Across high-, middle-, and lower-income countries, COVID-19 has been associated with reduced access to services, decreased diagnoses, poorer health outcomes for HIV, TB, malaria, and SRH, as well as increases in malnutrition. The most affected populations appear to be communities already on the margins, including those with lower income, racial and ethnic minorities, and women, resulting in the amplification of existing health inequities. In 2015, all United Nations Member States adopted the 2030 Agenda for Sustainable Development with a focus on 17 Sustainable Development Goals (SDGs). To support health and wellbeing for all, the SDGs laid out ambitious plans for zero new HIV, malaria, and TB infections by 2030, and ambitious goals to address malnutrition and reproductive health. Increases in communicable diseases and malnutrition, worsened reproductive health outcomes, and widening inequities could collectively result in a reversal of global health gains in key indicators [136].

The indirect effects of the COVID-19 pandemic may force a reexamination of global health investments and policies. Specifically, it has been estimated that as much as 90% of countries have experienced declines in per capita income due to the COVID-19 pandemic and responses [137]. These decreases have prompted questions regarding the viability of the Sustainable Development Goals and whether they should reflect more achievable targets in the wake of programmatic disruptions due to COVID-19 [138]. In addition, as service disruptions and COVID-19-related restrictions are expected to disproportionately affect already-marginalized groups—such as adolescents, sexual and gender minority communities, people living with HIV, refugees and migrants, and people facing gender-based violence [88, 97, 139141]—human-rights affirming, intersectional approaches for monitoring and addressing the indirect effects on programs are critical [18, 139]. Specific funding support to non-governmental organizations with strong connections to these communities may be able to overcome disruptions in health services during public health emergencies. Moreover, efforts to decriminalize marginalized populations should be prioritized to promote legal and economic opportunities, as well as access to health care. Finally, there have been calls for more resilient supply chains for medicine and food in low- and middle-income countries. This requires supporting local market chains and removing intellectual property barriers to and within those countries to avoid reliance on international food and medicine supply chains and strengthen their production and delivery of biofortified foods and pharmaceutical interventions [127]. The importance of local production of pharmaceutical products including vaccines has been highlighted throughout COVID-19 given the extreme inequities that have defined COVID-19 vaccine distribution, availability, and ultimately, coverage.

Despite differences of opinion in specific policy actions, there are a few areas where a broad consensus is emerging. Multilateral initiatives and commitments are more important than ever, and donors must redouble their efforts to invest in global health efforts rather than retrench to keep from losing decades of gains. COVID-19 has stressed the capacity of health systems because of vertical and siloed health infrastructure designed to respond to specific diseases. Integrated health systems can not only address a multiplicity of health issues, but also can support integrated surveillance, data systems, supply chain management, and delivery [142]. To inform these policy initiatives, there is a need for disease-specific approaches to shift towards studying communities of individuals and health systems.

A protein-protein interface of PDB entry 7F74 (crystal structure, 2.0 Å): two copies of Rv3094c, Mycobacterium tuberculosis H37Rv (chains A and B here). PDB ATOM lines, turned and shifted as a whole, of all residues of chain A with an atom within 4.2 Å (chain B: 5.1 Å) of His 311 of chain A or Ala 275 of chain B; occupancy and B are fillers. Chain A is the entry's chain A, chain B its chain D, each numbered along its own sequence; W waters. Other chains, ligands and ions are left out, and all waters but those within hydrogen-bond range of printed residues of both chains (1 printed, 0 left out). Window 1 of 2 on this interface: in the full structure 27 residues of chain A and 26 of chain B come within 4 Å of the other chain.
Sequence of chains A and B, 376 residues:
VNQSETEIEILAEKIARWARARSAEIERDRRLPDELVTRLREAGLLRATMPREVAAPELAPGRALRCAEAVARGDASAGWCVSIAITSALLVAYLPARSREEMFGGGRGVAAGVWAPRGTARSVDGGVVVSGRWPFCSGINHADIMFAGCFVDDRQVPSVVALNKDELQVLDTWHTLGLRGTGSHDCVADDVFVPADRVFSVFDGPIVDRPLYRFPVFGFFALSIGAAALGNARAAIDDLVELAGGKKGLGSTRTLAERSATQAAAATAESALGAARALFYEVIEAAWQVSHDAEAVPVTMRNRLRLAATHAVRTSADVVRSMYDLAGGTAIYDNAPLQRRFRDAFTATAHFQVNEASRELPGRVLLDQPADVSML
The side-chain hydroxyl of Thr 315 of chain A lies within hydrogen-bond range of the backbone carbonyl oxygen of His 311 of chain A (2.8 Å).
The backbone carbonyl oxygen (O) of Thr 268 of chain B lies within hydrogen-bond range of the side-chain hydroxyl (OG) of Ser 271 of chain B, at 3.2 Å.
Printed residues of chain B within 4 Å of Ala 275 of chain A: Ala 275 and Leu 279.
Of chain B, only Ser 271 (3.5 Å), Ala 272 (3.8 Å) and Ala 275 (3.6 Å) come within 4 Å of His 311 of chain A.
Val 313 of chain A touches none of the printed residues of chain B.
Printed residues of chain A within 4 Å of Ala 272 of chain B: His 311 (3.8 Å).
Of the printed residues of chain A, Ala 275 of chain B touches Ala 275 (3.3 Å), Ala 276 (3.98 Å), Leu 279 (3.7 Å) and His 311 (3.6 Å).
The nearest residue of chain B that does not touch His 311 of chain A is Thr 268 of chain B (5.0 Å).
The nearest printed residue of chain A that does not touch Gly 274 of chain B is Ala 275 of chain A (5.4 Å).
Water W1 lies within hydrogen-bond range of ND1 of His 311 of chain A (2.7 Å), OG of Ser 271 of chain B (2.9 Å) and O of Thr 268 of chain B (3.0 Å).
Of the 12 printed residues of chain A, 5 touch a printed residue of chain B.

The benefits of scientific discovery are not linear with respect to disease. For instance, scientific advances in HIV have benefited cancer and hepatitis research, and have served as a basis for COVID-19 vaccines [143, 144]. Similarly, these health conditions themselves are interrelated. For instance, TB is the leading cause of death for people living with HIV in sub-Saharan Africa [145]. However, disease-specific research has often failed to study and respond to the complexities of this reality. Before COVID-19, for example, it would have been unusual to conduct research on the impact of a respiratory virus infection on domestic violence, depression, and job security among women living with HIV who were diabetic. However, given anecdotal and media reports of these relationships, research should evolve accordingly to better inform the lived realities of the public. Cross-disciplinary research initiatives can characterize the direct and indirect impacts of COVID-19, including implementation research on syndemic-related health outcomes, effects of legal policies and increased policing (e.g., protections for marginalized populations), structural racism, and issues of food security and employment [146149]. In addition, studies on optimizing resource allocation and supply chain management for therapeutics and vaccines are critical to avoid worsening of inequities during scale-up [150]. To respond to these needs, the WHO convened a Global Research Forum early in February 2020 to accelerate research on the immediate priorities of COVID-19 mitigation and treatment, with secondary aims to build up global research platforms and drive equitable access to diagnostics and therapeutics [116]. Moreover, there was to be intentional assessment of how public health strategies may impact a multitude of factors across physical and mental health, as well as social infrastructure, economies, and politics [151153].